Max's dysfunctional family meets for the holidays, but is visited by Krampus instead of Santa as they have all lost the true spirit of Christmas.
Spoiler Level: Mild
Krampus is a devil-like mythical creature of Central and Eastern European folklore. He has pagan backgrounds and pre-dates Christianity, but the church has absorbed the legend into their own mythos and made him a type of anti-Santa Claus. On the night of each December 5th (not the 25th) Krampus accompanies St. Nicholas on his rounds to the homes of children. St. Nick rewards the good children and Krampus punishes the bad children.
The movie Krampus takes a certain amount of liberties with the mythos and creates its own type of legend. It isn’t just if you are bad or good, it is whether you (and those around you) have lost the spirit of Christmas from your heart. The very nature of Christmas is the sacrifice of giving. The opening scene exemplifies this by showcasing a shopping mob fighting over toys, people yelling and shouting and coming to blows with their fellow shoppers, fighting over stuffed animals and the latest gadgets. Max (Emjay Anthony) loves the holiday, and every year writes a later to Santa, but this year is a bit different. His mother Sarah (Toni Collette) and father, Tom (Adam Scott) seem to be drifting apart, his sister, Beth (Stefania LaVie Owen) has stopped hanging out with him to spend more time with her boyfriend, and the rest of his extended family just don’t understand him. The only one who really seems to understand is Omi (Krista Stadler), his paternal grandmother. Max just wants Christmas to be like it was. He wants his good, loving family back. An incident at dinner with his cousins causes Max to tear up his letter to Santa and throw it into the wind. Thus, calling Krampus to their house and town. Omi is the only one that really knows what is happening.
This is a horror movie with a conscience and a lesson to learn. Most horror movies are morality tales, but this one, in particular, attempts to remind us not to lose the hope in our hearts and retain that magic that comes with the season. There isn’t a lot of jump out scares or blood and gore, the horror is more atmospheric. There is a lot of play with light and shadow. Snowmen that appear out of nowhere who look a bit more menacing than Frosty ever did. Krampus, himself, remains in the shadow for much of the movie, but once we see him, he is the distorted figure of Santa Claus but with the classic Krampus attributes: horned head, goat legs and a long tongue. His minions are all twisted images of Christmas. Deadly gingerbread men, a fanged teddy bear, a scary flying treetop angel and a jack in the box from hell. It is like someone took all the best memories of Christmas and plopped them into a nightmare. As the movie progresses and family members get taken, the remaining cast begins to reconcile and realize what was important.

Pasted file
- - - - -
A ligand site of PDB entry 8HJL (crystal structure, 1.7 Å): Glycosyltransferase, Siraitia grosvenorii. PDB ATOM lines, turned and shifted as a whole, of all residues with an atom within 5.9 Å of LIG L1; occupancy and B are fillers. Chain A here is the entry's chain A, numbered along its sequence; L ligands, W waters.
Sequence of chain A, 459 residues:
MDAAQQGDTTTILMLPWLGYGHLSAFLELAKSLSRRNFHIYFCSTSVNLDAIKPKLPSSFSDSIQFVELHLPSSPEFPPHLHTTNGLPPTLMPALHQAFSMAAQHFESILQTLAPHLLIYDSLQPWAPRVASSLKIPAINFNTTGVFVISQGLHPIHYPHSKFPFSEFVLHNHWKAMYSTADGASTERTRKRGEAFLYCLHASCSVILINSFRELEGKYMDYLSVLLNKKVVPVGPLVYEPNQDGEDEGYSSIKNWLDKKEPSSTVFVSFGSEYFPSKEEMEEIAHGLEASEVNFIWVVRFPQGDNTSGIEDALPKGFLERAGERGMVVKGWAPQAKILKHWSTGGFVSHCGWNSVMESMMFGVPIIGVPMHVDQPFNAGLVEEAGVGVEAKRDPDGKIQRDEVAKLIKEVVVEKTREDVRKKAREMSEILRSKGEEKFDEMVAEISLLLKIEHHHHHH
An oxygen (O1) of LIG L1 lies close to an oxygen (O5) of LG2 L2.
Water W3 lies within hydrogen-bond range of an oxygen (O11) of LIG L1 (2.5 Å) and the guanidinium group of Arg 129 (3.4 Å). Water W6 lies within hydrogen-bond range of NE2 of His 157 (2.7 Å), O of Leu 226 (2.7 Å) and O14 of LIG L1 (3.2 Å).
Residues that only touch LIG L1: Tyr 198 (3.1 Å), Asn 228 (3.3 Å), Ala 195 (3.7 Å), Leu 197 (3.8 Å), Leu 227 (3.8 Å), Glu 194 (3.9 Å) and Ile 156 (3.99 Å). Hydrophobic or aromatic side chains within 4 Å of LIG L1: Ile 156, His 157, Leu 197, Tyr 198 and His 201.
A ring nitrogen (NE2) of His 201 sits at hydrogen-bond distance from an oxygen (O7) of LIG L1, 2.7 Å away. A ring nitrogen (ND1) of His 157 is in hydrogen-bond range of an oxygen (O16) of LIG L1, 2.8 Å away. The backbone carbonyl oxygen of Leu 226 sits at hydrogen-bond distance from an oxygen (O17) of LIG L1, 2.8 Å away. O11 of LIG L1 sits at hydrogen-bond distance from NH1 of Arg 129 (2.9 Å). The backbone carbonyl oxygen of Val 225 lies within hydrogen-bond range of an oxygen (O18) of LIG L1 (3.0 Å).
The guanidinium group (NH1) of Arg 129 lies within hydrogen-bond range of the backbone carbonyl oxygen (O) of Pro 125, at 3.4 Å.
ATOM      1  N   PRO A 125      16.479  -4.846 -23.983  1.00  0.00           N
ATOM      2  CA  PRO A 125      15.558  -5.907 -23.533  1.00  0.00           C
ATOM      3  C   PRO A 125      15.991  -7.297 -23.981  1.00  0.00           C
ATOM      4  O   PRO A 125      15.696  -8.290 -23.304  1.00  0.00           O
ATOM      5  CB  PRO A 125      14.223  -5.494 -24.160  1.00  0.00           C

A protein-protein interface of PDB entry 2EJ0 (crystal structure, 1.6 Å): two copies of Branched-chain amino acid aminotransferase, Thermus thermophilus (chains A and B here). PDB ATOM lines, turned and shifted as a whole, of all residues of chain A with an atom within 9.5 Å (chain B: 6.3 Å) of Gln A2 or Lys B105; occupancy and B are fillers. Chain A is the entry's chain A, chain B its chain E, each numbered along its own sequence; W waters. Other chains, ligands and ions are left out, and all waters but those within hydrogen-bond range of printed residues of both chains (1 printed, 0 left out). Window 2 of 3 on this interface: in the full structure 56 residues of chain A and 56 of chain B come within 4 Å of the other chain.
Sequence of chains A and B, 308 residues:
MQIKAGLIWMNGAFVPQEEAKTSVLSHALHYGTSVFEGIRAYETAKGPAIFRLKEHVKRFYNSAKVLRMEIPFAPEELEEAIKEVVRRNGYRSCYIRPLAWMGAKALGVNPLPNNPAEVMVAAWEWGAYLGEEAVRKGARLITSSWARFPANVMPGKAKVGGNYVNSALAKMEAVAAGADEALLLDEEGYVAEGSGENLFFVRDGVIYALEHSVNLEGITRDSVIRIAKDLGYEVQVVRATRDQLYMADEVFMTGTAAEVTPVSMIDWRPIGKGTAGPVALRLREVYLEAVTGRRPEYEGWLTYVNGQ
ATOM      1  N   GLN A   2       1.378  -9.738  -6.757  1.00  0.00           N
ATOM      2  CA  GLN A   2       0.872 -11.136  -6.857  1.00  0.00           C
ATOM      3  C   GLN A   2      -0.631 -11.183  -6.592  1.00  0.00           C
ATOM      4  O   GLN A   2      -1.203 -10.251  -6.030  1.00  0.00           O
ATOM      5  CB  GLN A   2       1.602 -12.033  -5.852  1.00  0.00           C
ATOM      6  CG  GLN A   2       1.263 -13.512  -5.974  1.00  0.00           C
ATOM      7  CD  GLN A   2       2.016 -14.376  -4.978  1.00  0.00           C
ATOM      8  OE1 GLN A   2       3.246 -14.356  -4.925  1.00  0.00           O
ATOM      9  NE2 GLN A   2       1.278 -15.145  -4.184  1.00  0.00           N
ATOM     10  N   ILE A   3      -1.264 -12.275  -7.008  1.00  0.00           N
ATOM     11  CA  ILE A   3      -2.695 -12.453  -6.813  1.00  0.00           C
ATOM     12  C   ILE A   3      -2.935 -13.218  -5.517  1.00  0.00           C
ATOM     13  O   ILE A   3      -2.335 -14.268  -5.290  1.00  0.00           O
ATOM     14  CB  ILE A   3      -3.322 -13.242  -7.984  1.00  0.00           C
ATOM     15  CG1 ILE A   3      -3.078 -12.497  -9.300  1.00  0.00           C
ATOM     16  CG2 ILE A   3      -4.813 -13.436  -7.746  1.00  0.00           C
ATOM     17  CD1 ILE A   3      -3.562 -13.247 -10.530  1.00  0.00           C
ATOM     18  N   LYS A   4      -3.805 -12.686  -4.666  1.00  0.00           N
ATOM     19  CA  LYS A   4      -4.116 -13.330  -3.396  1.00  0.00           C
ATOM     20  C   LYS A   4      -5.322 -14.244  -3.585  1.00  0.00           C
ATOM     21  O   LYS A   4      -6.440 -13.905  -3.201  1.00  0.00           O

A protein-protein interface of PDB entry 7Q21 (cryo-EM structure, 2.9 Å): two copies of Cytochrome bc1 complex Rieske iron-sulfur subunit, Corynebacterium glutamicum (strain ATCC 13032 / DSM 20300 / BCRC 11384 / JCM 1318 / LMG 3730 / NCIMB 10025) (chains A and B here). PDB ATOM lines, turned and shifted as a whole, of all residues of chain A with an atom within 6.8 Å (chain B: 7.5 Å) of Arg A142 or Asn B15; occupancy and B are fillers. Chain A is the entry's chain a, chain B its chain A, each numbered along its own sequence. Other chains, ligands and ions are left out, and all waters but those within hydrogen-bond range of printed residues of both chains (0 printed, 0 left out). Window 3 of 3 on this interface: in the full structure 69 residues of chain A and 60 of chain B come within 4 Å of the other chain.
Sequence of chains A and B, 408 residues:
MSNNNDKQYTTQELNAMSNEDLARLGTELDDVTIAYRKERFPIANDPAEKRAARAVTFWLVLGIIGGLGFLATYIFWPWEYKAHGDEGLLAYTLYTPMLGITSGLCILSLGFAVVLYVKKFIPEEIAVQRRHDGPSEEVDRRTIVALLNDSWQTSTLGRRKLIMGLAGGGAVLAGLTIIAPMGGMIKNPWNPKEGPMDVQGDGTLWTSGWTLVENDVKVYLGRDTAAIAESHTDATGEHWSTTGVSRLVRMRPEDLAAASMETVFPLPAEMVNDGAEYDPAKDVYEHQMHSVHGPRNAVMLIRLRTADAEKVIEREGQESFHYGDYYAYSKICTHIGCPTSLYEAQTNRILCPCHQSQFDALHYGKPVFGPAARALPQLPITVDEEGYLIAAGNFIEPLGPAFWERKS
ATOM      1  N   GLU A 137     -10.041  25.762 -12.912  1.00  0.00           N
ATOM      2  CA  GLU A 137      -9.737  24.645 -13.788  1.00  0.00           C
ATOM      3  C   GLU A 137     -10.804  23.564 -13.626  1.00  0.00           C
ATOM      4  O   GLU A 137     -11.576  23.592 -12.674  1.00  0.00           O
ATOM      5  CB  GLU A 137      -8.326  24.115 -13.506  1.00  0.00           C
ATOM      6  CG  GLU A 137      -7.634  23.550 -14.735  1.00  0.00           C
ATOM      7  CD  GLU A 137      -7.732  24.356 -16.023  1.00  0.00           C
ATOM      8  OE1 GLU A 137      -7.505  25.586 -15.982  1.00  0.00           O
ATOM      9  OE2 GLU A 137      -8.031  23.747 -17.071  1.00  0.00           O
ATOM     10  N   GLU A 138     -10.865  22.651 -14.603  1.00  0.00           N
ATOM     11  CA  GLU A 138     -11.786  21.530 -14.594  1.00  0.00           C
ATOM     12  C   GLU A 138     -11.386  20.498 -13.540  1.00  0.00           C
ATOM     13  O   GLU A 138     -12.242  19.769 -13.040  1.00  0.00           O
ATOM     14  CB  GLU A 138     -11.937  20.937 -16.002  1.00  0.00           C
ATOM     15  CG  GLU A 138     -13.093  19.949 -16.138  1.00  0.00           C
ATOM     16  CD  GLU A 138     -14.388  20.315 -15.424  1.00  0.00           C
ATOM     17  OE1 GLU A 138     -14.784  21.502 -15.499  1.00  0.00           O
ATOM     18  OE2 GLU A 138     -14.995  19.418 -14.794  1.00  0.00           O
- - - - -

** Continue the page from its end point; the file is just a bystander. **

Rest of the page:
Max is the true sympathetic character of the film and is played very well by Emjay Anthony. I have felt what Max feels in the movie. The overwhelming want for what has past and not wanting to let go of what has been, and the loss of control over your emotions when the world just seems to be falling apart. Toni Collette is wonderful as a woman that fights to make it look like she is the perfect mother and wife on the surface, but underneath is about to crack. Her sister married into a different class structure, and both sisters seem to envy each other’s lives, both needing to reconcile their jealousy and realize that they are happy in their lives. I also love Omi played by Krista Stadler. She exudes a type of calmness and love, but also kind of fear and remorse in what had happened in the past and what she realizes is happening in the present.
The visual effects are all well done, and the Krampus design is terrifying in its portrayal as St. Nicholas’ shadow as is all of his minions. Nothing is more horrifying than taking a perfect memory and twisting it into a nightmare. The music adds to the atmosphere of each scene appropriately. The script is well written with some wonderful moments between family members. The story flows well and the movie has a good rhythm. Krampus was directed by Michael Dougherty who brought us the Halloween masterpiece Trick R Treat.
Overall, this is a good Christmas horror film with some nice performances from the actors and a twist to the end that makes you think a bit. I try to watch this once a year in celebration of Krampus Day! I supposedly watched the R-Rated “Naughty Cut”, and besides a bit more swearing, I didn’t notice a difference. There are some features that I did not see, like the alternate ending and quite a few interviews with people involved with the film.
#Krampus #KrampusTheMovie #MichaelDougherty
Krampus (2015): You Better Watch Out
- Writing - 8/108/10
- Storyline - 9/109/10
- Acting - 9/109/10
- Music - 9/109/10
- Production - 9/109/10
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